Sunday, April 30, 2017

Sometimes it pays to pull over on the side of the road if your curiosity is piqued



Inside the abandoned Presbyterian church between Taiban and Tolar, New Mexico is a range of earthly writings. Some like exhibit one above are exuberantly positive. Others like exhibit two are as dark as dark can be. 

Several years back I re-visited Fort Ord, the long closed army base where I partook of basic training in the summer of 1960. There, too, I came across wrenching graffiti in the barren halls where young men laughed and learned to be soldiers. As best I could figure, squatters had bedded down in the decaying barracks and left us mementos of their angst and desperation. 

My examination of the little church's interior walls affected me the same way.

I applaud the message of the headline I purloined from the south facing wall.

3 comments:

John Farnsworth said...

Hola Amigo,

Not long after my stint at Fort Ord, about the same time as yours, I was stationed at a Nike Missile radar site on Milholland Drive in L A, overlooking the San Fernando Valley, pulling guard duty in a little 'phone booth sized guard shack. On the wall, some other, bored, lonely soldier had scrawled "here I spent a lifetime". That bit of graffitti has stuck with me ever since.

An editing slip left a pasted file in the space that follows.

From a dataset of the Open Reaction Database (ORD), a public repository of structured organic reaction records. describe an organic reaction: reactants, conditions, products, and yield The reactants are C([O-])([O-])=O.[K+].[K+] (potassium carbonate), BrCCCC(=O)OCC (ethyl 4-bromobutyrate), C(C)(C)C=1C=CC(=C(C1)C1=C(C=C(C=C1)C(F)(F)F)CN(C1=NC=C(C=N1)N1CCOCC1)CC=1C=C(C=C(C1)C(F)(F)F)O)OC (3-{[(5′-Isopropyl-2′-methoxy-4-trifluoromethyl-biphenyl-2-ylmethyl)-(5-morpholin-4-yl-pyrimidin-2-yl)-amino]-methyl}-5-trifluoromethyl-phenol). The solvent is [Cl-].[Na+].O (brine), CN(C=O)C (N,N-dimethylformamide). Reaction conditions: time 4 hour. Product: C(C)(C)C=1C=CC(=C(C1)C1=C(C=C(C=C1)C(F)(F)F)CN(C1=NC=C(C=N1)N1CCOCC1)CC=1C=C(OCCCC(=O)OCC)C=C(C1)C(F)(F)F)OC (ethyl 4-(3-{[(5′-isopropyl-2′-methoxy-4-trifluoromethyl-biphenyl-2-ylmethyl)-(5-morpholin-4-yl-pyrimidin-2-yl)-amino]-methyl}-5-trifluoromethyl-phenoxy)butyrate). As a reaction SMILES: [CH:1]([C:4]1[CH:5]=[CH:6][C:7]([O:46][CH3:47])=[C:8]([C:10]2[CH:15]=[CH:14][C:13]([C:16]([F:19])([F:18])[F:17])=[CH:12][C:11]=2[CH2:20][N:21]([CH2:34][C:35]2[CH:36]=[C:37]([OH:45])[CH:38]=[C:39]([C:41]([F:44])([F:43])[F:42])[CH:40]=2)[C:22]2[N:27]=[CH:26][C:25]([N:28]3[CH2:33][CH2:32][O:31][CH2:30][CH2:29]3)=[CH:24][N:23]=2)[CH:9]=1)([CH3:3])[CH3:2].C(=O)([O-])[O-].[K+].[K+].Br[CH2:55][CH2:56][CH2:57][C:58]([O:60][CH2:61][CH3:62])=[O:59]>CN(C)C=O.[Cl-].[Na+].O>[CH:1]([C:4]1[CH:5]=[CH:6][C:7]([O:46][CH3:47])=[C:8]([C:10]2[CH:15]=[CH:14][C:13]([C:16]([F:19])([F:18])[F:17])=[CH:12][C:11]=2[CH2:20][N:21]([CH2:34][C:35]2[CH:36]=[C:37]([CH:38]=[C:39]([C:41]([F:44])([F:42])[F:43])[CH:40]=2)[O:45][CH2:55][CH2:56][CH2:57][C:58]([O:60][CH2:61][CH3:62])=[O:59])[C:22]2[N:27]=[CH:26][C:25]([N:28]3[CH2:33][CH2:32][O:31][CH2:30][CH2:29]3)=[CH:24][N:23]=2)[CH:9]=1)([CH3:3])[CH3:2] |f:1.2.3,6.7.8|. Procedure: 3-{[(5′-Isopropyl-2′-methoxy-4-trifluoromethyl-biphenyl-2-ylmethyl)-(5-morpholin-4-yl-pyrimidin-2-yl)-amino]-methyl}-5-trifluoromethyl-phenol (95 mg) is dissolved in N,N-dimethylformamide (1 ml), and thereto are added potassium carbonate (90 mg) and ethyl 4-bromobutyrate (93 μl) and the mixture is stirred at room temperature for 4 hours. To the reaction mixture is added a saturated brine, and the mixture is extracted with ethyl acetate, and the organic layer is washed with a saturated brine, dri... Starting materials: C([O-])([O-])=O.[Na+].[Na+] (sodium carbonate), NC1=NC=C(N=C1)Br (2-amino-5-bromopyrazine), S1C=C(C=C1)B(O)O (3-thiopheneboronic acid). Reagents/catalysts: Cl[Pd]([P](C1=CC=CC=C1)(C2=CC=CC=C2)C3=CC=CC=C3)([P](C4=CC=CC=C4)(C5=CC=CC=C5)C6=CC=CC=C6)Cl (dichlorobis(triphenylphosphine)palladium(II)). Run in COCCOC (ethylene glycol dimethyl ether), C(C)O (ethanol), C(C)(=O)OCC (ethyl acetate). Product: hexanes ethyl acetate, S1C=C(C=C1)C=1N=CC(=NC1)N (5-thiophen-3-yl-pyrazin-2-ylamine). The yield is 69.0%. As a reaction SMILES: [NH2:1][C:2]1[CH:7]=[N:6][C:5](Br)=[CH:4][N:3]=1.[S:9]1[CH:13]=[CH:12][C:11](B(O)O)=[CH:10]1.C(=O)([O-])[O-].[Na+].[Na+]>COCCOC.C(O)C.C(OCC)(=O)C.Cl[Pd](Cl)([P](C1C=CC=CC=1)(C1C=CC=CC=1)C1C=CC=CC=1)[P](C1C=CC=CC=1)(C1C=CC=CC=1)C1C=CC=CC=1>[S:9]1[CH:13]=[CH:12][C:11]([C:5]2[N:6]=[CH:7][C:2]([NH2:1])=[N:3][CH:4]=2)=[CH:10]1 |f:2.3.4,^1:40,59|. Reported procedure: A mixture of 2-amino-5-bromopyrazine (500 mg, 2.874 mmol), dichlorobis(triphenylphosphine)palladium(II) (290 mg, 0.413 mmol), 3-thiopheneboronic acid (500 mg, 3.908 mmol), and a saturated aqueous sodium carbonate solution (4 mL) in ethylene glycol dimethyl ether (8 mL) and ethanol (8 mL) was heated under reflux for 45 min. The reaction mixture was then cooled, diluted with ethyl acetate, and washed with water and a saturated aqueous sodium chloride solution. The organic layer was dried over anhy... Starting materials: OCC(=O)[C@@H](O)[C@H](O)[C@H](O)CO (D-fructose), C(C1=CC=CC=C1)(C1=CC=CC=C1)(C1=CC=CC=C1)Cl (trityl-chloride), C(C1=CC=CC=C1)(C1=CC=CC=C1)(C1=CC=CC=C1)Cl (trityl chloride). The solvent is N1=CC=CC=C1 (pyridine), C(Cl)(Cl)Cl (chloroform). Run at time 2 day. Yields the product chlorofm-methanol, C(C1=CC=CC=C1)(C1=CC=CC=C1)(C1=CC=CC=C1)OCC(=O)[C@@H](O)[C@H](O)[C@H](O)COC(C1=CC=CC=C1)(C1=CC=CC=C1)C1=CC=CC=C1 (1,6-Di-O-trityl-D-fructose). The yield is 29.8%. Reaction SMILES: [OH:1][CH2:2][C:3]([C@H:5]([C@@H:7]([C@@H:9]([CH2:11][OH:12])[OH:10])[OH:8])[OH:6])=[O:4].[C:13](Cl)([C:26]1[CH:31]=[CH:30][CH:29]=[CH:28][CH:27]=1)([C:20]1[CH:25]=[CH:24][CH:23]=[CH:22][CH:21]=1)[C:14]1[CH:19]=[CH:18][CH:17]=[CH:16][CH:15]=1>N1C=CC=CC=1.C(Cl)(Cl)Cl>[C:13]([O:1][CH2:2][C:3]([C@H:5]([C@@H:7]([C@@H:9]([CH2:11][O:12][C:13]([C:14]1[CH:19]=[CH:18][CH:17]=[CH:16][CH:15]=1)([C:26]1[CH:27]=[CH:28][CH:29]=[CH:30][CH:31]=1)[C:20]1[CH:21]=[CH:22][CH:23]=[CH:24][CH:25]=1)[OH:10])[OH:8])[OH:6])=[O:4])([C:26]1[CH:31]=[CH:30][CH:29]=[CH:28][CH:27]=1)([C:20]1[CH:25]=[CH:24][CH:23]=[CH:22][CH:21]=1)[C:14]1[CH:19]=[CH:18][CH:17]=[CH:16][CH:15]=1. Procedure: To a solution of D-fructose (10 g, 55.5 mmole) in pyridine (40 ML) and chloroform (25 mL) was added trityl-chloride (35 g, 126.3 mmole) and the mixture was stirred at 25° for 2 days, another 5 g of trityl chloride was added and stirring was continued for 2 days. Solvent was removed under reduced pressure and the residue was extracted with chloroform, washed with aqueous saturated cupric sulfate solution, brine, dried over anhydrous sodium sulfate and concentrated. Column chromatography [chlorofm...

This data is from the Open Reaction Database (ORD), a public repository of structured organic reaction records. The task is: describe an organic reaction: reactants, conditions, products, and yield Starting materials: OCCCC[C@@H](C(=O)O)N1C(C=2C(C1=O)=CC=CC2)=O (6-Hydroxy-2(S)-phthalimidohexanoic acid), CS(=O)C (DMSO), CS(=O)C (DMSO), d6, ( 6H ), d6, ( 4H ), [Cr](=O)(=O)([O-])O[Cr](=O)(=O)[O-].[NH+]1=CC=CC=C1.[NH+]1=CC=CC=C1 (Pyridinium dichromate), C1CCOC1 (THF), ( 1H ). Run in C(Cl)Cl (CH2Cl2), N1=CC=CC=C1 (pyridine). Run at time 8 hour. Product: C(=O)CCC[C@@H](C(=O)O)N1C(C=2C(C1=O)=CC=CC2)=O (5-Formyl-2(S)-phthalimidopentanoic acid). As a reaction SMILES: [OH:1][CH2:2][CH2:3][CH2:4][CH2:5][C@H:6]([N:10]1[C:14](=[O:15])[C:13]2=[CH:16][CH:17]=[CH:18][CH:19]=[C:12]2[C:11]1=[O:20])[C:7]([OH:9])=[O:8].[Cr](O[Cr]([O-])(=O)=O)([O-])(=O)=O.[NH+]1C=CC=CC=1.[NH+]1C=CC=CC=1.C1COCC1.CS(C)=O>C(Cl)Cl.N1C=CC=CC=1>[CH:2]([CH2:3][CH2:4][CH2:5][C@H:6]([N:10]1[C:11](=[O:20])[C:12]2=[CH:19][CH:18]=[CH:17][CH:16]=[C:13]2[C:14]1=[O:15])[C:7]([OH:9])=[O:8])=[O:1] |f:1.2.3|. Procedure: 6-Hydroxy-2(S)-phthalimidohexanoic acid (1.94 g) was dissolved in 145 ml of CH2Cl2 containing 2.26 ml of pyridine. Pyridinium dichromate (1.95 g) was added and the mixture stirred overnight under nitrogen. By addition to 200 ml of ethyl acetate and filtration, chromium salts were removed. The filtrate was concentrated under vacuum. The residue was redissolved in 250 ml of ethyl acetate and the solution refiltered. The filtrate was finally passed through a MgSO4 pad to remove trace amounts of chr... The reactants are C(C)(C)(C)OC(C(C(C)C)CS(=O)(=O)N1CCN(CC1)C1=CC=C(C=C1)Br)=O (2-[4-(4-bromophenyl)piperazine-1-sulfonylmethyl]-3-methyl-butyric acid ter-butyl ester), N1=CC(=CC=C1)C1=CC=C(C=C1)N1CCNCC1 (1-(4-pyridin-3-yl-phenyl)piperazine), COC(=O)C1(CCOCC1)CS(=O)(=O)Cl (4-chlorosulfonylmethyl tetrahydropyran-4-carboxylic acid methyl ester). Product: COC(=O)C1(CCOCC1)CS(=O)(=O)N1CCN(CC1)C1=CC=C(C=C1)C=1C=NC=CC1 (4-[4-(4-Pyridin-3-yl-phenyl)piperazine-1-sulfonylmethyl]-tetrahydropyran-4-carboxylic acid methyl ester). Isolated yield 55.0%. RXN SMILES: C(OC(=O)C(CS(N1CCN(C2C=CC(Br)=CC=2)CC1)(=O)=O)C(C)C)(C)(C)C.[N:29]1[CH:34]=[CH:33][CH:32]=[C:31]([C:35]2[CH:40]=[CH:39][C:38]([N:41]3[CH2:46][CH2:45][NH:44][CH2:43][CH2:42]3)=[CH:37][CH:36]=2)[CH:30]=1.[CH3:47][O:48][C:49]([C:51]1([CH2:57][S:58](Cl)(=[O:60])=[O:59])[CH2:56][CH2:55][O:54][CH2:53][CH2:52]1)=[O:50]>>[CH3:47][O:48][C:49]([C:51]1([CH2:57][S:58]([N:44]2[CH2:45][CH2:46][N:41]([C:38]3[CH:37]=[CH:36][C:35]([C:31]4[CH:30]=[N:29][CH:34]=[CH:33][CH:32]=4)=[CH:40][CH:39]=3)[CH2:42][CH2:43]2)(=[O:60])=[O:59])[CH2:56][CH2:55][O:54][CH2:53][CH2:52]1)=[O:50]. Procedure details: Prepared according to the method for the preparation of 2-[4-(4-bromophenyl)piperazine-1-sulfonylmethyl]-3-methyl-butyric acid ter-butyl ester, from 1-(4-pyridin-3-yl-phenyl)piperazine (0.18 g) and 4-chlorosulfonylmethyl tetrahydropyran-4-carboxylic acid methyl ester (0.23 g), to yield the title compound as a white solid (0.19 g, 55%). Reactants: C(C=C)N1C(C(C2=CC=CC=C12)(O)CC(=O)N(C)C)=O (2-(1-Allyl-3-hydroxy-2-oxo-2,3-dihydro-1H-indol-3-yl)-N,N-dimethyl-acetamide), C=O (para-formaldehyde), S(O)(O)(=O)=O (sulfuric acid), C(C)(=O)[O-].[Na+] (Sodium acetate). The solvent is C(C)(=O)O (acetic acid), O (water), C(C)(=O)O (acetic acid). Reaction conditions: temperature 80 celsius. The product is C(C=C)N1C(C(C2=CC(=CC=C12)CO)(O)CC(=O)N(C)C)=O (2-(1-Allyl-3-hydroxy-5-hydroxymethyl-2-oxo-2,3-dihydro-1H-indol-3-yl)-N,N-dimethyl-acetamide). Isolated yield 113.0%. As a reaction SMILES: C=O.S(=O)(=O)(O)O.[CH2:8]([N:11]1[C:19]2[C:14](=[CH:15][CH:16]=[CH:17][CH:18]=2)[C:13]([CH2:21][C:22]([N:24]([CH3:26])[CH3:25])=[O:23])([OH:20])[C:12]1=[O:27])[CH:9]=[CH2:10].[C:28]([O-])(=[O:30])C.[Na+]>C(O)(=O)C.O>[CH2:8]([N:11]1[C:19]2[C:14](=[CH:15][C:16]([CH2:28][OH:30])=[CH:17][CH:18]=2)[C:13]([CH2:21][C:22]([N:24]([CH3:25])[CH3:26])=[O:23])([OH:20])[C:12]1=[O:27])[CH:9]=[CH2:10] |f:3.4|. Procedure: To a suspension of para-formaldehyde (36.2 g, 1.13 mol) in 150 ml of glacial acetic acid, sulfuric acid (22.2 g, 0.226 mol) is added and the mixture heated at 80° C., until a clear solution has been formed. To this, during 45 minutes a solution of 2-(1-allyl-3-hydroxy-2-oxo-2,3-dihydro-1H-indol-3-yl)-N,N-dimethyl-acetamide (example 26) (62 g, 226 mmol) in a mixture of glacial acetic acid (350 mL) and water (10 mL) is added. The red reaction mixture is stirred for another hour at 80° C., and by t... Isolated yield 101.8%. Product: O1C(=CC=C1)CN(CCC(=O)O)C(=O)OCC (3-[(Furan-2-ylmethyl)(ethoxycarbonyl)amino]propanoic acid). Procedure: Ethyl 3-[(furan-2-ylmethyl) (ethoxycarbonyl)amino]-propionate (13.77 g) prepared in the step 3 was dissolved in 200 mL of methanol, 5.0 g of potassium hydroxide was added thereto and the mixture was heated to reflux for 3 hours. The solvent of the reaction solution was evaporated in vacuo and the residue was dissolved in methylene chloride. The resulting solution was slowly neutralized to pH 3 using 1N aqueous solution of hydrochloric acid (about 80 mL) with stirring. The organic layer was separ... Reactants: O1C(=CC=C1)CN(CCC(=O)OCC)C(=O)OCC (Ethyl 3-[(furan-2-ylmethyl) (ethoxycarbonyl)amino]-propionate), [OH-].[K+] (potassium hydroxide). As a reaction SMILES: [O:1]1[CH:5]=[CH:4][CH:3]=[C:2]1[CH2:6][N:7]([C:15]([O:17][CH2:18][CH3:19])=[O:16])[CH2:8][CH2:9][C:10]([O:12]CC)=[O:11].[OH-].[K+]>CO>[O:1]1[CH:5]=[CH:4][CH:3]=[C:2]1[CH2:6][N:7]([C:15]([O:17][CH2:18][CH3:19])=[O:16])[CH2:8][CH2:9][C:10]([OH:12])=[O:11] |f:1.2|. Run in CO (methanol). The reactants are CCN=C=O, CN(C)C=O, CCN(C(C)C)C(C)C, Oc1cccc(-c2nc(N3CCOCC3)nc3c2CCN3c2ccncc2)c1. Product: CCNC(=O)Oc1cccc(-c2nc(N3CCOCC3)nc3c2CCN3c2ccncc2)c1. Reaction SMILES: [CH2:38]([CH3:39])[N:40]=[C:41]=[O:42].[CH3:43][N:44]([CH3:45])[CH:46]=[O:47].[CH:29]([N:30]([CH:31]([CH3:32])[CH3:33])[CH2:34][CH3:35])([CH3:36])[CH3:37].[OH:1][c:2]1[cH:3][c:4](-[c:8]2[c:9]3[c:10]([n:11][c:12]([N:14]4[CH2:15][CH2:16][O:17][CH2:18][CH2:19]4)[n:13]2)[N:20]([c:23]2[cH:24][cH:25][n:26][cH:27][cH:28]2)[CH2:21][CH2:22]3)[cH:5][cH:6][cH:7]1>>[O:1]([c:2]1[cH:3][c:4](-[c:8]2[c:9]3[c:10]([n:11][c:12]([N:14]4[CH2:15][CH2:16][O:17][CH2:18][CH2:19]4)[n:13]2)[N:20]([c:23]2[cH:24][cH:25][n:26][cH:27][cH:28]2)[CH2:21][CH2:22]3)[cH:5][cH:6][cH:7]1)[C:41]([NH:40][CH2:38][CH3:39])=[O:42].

Good work, compadre!

Steve Immel said...

Juan, graffiti pudo llenar muchos libros, no?

Daryl Black said...

Just as your photograph gives life to the abandoned church, the graffiti adds to that lifetime, whether, as John said, "here I spent a lifetime" or "sometimes is pay to pull over on the side of the road if your curiosity is piqued". Nice little slice of a number of people's lives at a certain point in time. It can fill many, many books. Is yours one of them, Esteban?